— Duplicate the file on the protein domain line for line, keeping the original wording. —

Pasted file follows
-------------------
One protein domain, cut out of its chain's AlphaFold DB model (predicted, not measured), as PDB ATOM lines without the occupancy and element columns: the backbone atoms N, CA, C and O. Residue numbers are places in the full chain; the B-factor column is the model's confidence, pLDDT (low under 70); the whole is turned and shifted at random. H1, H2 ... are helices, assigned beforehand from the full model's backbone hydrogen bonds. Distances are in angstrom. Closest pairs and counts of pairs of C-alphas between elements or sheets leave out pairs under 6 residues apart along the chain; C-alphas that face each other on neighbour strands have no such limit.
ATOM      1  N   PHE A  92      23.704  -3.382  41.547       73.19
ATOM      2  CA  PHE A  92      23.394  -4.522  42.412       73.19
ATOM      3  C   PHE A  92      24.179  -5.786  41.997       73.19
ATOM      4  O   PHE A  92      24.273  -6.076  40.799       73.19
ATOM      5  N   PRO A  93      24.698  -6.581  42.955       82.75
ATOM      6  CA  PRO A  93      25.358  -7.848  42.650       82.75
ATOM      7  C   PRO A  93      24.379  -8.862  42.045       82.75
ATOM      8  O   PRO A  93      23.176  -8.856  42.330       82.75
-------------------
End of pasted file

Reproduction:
One protein domain, cut out of its chain's AlphaFold DB model (predicted, not measured), as PDB ATOM lines without the occupancy and element columns: the backbone atoms N, CA, C and O. Residue numbers are places in the full chain; the B-factor column is the model's confidence, pLDDT (low under 70); the whole is turned and shifted at random. H1, H2 ... are helices, assigned beforehand from the full model's backbone hydrogen bonds. Distances are in angstrom. Closest pairs and counts of pairs of C-alphas between elements or sheets leave out pairs under 6 residues apart along the chain; C-alphas that face each other on neighbour strands have no such limit.
ATOM      1  N   PHE A  92      23.704  -3.382  41.547       73.19
ATOM      2  CA  PHE A  92      23.394  -4.522  42.412       73.19
ATOM      3  C   PHE A  92      24.179  -5.786  41.997       73.19
ATOM      4  O   PHE A  92      24.273  -6.076  40.799       73.19
ATOM      5  N   PRO A  93      24.698  -6.581  42.955       82.75
ATOM      6  CA  PRO A  93      25.358  -7.848  42.650       82.75
ATOM      7  C   PRO A  93      24.379  -8.862  42.045       82.75
ATOM      8  O   PRO A  93      23.176  -8.856  42.330       82.75